Unfortunately, they were low on funding for such an ambitious build. The one thing they had was Imagineering ingenuity, though.
Brainpower and strength of will propelled Imagineers to achieve greatness with EPCOT.
The Impossible Build
Quick, name some other structures that remind you of EPCOT’s Spaceship Earth. You probably cannot name one unless you’re either a Disney buff or live in Europe.
In Rust, Germany, Europa Park has copied Spaceship Earth with its ride, the Eurosat CanCan Coaster.
This European competitor opened its version of a giant geodesic dome in 1989. It did so due to the tremendous popularity of Spaceship Earth.
The other copy is even older and dear to my heart. I’ve lived most of my adult life in Knoxville, Tennessee, home of the Sunsphere.
Diehard Disney fans know that Imagineers had input in the creation of this golden glass sphere.
Knoxville wanted a landmark when it hosted the 1982 World’s Fair. So, officials from that project liaised with Disney, which was building something similar.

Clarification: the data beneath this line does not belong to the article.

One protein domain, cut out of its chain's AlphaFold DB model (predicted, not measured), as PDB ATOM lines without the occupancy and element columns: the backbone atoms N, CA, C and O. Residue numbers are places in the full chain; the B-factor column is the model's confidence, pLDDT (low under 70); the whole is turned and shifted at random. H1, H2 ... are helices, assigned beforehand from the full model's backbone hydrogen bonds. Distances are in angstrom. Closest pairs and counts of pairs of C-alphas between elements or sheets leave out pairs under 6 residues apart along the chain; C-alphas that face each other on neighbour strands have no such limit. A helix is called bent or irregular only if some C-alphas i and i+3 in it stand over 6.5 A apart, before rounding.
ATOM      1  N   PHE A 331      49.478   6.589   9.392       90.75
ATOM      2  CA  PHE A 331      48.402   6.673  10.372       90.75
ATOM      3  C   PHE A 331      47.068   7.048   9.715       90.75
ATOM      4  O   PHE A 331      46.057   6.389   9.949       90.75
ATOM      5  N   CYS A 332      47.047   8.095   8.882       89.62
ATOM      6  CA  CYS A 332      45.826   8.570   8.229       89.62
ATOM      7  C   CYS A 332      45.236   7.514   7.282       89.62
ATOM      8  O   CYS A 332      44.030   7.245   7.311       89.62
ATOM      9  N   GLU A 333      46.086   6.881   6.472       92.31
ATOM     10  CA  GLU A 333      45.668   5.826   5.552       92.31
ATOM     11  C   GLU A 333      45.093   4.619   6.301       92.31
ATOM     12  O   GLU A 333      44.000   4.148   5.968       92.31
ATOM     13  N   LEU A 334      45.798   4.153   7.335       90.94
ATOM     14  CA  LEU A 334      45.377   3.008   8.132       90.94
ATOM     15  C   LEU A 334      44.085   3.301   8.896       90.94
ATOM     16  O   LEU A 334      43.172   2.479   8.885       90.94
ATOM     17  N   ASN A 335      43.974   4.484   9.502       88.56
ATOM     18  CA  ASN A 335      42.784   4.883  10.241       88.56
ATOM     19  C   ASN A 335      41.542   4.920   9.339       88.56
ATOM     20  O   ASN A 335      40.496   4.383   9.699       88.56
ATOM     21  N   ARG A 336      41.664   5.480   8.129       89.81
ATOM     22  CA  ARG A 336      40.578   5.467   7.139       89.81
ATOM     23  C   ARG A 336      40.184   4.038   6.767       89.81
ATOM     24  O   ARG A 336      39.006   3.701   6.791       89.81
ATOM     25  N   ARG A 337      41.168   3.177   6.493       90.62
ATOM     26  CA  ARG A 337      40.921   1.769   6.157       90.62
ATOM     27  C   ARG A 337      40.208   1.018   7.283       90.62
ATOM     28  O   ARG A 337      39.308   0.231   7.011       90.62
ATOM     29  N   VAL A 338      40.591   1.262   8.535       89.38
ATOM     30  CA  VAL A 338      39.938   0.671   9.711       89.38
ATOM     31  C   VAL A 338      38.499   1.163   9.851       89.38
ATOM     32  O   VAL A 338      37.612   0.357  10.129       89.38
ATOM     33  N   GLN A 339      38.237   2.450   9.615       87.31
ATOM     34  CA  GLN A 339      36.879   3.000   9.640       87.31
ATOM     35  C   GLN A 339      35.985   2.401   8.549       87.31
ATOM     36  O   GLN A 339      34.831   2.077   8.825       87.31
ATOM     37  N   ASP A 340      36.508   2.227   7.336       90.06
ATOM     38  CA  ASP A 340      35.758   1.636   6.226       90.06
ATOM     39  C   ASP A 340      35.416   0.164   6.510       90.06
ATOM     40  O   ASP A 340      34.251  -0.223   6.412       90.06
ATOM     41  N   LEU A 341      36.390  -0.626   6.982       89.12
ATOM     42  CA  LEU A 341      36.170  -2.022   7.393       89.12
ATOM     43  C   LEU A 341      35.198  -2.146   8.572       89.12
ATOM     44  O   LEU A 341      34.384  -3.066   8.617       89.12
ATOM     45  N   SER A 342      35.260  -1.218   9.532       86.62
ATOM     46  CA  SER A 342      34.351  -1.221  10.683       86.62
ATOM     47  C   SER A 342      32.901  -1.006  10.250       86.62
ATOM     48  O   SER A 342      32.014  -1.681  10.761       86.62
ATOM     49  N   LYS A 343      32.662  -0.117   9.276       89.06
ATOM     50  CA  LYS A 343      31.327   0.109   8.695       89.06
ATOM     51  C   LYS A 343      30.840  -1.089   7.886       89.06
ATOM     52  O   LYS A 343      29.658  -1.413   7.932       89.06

Neither the Sunsphere nor Spaceship Earth is an actual geodesic dome. Each one takes liberties with the concept. But, humorously, the knockoff at Europa Park IS one.
Imagineers aimed higher, though. They built a geodesic polyhedron with three legs.
Disney planted those legs far under the ground to ensure the structure’s integrity. As a result, there’s a lot of foundation you can’t even see that secures the place.
Imagineers faced unprecedented struggles in building Spaceship Earth. They came in three forms.
The former swampland at EPCOT wasn’t well-suited for giant structures. In fact, one part of EPCOT is famously a sinkhole.
Imagine the challenge of creating a 15.5-million-pound building on top of that land!
Also, hurricanes are a thing in Florida, and this presented Imagineers with two other challenges.
Spaceship Earth needed to hold up in the face of a hurricane, which it CAN do.
Then, there’s the side issue of rain. So, Imagineers designed Spaceship Earth in a way that it would never drip water on guests.